Scott Berntsen Scott Berntsen Healing

First post: Jan 1, 2021 Latest post: Feb 8, 2021
Hello Everyone who loves and supports Scott on his healing pathway.  This is written by his wife, Mary.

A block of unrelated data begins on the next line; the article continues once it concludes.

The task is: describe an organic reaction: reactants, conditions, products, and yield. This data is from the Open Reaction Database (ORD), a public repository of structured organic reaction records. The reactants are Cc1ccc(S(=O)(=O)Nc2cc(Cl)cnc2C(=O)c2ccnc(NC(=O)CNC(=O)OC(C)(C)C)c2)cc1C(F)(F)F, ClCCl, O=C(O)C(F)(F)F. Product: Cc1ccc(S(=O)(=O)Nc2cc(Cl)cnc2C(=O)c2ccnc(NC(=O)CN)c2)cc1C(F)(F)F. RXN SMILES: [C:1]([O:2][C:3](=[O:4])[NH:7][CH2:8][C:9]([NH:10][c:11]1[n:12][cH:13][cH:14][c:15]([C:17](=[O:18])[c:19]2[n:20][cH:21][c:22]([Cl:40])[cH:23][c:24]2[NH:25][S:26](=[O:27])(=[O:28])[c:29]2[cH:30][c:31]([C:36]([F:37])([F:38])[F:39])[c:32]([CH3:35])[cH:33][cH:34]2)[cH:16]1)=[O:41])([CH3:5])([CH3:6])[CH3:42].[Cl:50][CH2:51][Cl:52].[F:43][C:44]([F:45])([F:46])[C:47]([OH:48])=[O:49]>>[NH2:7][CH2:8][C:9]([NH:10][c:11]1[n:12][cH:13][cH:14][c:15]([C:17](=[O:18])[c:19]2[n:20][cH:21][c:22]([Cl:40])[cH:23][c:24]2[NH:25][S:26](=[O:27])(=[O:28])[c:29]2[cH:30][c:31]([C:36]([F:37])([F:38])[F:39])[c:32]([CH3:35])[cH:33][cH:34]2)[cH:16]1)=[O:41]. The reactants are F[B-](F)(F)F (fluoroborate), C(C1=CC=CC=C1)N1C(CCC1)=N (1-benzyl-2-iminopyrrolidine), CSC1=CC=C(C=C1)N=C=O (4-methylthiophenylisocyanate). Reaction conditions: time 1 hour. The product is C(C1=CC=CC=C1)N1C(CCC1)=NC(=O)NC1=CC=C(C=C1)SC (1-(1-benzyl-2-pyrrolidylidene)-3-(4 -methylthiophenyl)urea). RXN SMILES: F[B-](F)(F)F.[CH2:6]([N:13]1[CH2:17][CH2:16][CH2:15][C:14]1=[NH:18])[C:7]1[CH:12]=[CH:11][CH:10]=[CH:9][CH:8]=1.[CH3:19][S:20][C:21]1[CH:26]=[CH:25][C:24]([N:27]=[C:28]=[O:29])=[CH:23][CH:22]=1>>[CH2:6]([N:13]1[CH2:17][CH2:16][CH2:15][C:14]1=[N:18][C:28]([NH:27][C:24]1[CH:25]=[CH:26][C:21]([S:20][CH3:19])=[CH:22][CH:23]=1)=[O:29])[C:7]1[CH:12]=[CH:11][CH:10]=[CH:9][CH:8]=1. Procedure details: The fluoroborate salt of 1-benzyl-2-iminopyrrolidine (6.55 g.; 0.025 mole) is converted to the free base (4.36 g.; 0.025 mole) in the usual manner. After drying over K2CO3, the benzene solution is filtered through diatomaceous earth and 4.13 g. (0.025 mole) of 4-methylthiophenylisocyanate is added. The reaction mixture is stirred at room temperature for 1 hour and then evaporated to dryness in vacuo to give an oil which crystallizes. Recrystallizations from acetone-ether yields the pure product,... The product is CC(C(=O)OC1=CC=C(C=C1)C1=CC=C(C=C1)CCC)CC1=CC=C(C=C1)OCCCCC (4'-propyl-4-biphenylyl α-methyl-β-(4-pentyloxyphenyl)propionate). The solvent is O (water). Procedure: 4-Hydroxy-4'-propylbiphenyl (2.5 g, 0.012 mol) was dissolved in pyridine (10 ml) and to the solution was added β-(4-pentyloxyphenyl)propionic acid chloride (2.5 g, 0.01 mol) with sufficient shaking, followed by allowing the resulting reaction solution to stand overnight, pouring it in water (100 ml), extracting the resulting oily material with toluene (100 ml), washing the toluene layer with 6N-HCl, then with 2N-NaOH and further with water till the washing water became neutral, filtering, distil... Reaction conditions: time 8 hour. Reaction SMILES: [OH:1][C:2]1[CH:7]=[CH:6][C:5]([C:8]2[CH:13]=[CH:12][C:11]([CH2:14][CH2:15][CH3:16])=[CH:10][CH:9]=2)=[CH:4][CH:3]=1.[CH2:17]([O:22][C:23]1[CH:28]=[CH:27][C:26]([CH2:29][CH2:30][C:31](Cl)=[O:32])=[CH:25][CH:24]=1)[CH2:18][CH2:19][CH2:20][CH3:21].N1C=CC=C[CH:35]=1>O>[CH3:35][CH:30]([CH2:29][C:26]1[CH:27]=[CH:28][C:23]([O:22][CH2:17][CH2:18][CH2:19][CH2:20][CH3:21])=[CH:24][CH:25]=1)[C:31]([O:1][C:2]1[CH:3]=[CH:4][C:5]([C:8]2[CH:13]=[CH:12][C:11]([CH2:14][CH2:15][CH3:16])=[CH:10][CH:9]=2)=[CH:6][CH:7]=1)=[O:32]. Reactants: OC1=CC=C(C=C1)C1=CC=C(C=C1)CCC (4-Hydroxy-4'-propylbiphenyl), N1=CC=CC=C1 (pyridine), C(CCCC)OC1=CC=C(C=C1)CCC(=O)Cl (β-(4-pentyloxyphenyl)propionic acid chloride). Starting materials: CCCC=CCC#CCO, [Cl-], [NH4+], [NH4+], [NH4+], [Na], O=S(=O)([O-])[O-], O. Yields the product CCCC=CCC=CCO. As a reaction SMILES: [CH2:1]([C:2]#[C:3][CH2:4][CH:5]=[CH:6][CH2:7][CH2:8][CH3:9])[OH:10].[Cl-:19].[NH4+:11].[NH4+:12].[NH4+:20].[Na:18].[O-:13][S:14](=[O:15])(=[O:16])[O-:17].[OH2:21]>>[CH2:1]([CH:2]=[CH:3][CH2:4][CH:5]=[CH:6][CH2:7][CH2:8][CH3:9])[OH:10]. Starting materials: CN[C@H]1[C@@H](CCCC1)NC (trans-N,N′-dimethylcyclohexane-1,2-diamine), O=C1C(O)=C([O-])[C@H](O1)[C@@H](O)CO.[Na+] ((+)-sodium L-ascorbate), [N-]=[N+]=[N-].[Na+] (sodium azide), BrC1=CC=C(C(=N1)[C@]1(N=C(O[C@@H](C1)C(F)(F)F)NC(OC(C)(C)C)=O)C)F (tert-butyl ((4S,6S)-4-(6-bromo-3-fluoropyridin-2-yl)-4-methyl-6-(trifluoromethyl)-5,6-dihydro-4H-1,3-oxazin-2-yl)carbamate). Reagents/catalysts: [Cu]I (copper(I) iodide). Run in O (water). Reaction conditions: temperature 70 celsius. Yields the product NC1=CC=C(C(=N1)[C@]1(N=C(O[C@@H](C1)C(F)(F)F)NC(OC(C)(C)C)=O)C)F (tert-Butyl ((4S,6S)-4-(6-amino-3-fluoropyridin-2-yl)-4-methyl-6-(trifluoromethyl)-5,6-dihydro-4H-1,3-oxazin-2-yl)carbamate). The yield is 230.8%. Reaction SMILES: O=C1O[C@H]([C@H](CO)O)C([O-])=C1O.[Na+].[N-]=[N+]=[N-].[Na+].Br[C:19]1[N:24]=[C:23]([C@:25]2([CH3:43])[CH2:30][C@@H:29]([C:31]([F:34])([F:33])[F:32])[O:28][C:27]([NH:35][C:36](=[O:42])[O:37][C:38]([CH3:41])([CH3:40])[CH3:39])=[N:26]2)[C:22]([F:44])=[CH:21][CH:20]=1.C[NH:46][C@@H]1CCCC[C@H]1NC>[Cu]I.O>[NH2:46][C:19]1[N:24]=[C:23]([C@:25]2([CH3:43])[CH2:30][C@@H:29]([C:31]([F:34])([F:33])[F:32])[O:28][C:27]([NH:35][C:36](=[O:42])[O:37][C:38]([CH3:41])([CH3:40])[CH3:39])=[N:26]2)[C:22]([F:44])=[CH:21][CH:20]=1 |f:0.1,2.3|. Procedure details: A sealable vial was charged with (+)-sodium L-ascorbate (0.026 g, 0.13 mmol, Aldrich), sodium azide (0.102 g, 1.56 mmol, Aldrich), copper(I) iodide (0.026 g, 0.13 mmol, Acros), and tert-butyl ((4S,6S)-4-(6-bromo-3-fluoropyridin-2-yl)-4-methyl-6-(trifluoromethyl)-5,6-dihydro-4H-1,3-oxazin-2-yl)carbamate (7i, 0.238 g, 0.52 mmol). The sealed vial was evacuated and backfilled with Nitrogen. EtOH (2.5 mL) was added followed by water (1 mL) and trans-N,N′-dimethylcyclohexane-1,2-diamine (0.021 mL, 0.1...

In the beginning of autumn, I noticed Scott was repeating stories that were significant and important to him and he could not recall that he had already told them to me.  Scott has always had an incredible memory for people and their names so this would be very unlike him.  Initially, we thought it could be early onset Alzheimer's.  (His mother recently passed and she had Alzheimer's and there existed a family history.)  Scott went to visit two different neurologists and he was able to pass testing.  Then, close to Thanksgiving, my son, James and I noticed an increased acceleration in other symptoms in a small two week window.  On Monday, December 7, I came home from work and found him curled in bed saying he just wanted to sleep and that he didn't feel good.  I took the dog for a walk and that helped to clear my mind.  As I was walking, I realized this was not early onset, but a brain tumor.  I turned around and almost ran home to look it up and he had all the markers of a brain tumor.  I called my brother, David who is a doctor and he immediately said that I should get him to the ER and demand an MRI.  (He had requested one for Scott in September, but insurance denied it because he was an out of network physician.)  I am really learning to become Scott's advocate in all this!  The MRI revealed a significant brain tumor in his left lobe and Scott was experiencing elevated symptoms because the tumor was now swelling.  (Headache, fatigue, confusion, blurred vision. ) He was flown to Anschutz Medical Center in Denver where they began a course of steroids to reduce the swelling so they could assess the mass of the tumor.